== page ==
A new study has found that premature babies appear to experience less pain during medical procedures when they are spoken to by their mothers. Premature babies often have to spend time away from their parents in neonatal intensive care units and may require multiple painful clinical procedures.
Dr Manuela Filippa, of the University of Geneva—the study’s first author—explained that the new research may not only help the infants, but also the parents by showing them how they can play an important role while their baby is in intensive care.
She said: “We are trying to find non-pharmacological ways to lower the pain in these babies”, she said, adding that there was a growing body of evidence that parental contact with preterm babies could be important for a number of reasons, including attachment.
Dr Filippa said the team focused on voice as it was not always possible for parents to hold their babies, and that voice could be a powerful way of communicating emotion.
Mothers’ voices were studied in particular as infants would already have heard it while in the womb. However, Filippa said that this did not mean a father’s voice would not become as familiar over time, and added that they are currently running a study on fathers’ vocal contacts.
Writing in peer-reviewed journal “Scientific Reports”, Filippa and researchers at the University of Geneva, Parini hospital in Italy and the University of Valle d’Aosta, reported how they monitored the pain responses of 20 premature babies in neonatal intensive care by carrying out a routine procedure in which the child’s foot is pricked and a few drops of blood are collected.
The team looked at the babies’ responses to the procedure on three occasions, each of which was randomly assigned to one of three conditions: the mother speaking to her child, the mother singing to her child, and the mother not being present.
The team recorded three measures to gauge the level of pain experienced by each baby – their facial expressions, heartbeat, and oxygen levels. The facial expressions were subsequently examined by researchers unaware of which condition it was related to.
The results showed that the infants’ pain levels dropped from around 4.5 to 3 on a 21-point scale when their mothers spoke.
Filippa explained: “For this specific age, this is an important change”.
“Oxytocin is known to be involved in the attachment processes and in maternal sensitivity. It can also be protective against the effects of pain”, she went on.
Filippa also explained that pain reduction was less clear when mothers were singing, a finding which may reflect the “constraints of the structure, words, pitch and melody of songs and lullabies”.
One limitation of the study was the small number of babies involved. “Of course we need to have more preterm babies involved and also other measures, neurological measures, for pain perception”, said Filippa.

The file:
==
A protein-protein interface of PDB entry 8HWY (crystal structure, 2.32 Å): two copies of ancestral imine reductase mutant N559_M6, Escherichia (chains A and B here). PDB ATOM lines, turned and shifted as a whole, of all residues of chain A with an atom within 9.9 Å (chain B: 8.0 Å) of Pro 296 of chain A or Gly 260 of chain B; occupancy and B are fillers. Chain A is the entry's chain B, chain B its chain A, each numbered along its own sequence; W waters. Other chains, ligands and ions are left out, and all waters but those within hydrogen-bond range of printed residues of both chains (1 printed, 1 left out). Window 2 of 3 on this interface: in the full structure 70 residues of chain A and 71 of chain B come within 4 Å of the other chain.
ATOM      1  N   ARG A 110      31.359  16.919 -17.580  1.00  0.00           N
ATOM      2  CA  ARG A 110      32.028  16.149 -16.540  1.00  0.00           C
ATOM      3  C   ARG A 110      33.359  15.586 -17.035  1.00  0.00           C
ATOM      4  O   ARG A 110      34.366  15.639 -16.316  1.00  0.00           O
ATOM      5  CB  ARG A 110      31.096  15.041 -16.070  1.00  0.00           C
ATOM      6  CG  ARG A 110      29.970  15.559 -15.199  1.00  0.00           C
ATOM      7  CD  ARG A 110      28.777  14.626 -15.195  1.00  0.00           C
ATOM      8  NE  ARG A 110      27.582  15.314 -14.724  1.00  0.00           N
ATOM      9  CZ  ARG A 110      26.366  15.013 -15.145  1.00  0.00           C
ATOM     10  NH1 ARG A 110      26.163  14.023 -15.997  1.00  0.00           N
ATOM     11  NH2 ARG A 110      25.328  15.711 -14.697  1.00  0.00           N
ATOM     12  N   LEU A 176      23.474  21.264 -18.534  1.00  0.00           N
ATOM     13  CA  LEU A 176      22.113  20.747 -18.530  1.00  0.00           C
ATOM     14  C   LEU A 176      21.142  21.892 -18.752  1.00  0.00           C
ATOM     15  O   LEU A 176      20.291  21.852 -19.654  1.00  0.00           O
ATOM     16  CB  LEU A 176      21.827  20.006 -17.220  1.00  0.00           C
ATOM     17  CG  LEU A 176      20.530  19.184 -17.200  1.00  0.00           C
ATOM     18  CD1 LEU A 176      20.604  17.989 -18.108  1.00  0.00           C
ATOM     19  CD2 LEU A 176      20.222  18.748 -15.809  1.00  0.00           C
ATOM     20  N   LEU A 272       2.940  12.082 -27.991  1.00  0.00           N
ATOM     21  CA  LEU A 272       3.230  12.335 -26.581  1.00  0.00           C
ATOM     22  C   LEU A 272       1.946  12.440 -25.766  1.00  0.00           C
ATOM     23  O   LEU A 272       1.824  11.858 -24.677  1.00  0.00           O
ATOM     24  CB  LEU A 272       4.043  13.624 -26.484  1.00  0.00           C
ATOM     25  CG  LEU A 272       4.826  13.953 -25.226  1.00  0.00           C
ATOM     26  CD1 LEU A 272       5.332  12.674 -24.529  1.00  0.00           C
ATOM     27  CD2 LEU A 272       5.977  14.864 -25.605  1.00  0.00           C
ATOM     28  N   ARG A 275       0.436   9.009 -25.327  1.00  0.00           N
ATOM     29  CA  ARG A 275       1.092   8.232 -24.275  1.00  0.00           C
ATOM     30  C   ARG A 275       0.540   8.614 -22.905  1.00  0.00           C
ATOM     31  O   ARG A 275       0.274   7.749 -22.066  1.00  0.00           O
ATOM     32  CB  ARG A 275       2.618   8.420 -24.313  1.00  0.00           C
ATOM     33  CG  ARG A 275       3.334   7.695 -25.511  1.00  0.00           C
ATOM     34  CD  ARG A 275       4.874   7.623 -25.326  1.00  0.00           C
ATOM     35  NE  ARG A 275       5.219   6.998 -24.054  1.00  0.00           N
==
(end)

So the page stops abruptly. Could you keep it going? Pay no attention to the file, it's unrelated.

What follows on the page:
However, she added that the results were promising, explaining that: “The key message is that it is very important to involve parents in the early care of their preterm infants, also in difficult situations like painful procedures, using their voice… What we know now is that parents can do it and it is beneficial”.
Born before the abortion limit
It is becoming more and more common for babies born before the UK abortion limit to survive. In October 2018 for example, a severely premature baby was born in Scotland almost 2 weeks below the abortion limit. Sofia Viktoria Birina weighed only 500g, but by February last year she was healthy enough to be sent home with her parents.
Baby Sofia is not alone in being born so prematurely and going on to survive. A study, published in the Journal of the American Medical Association in October 2019, followed 2.56 million babies born in Sweden between 1973 and 1997, around six percent of whom were born prematurely.
Researchers compared the health data of the premature babies to those that had been born at full term. They found that 55% of premature babies had no serious chronic, physical, or mental health issues by early adulthood. This is compared to 63% for babies born at full term.
Additionally, with each passing decade, the odds of survival for a premature baby to adulthood have improved from about 91% of babies born in the 1970s to about 96% of those born in the 1990s.
Right To Life UK spokesperson, Catherine Robinson, said: “Research, such as these recent studies, and advances in medical technology are improving the life-chances and quality of life for premature babies all the time. In particular, severely premature births pose a direct challenge to the abortion law in Britain, which permits abortion up to the 24th week of pregnancy”.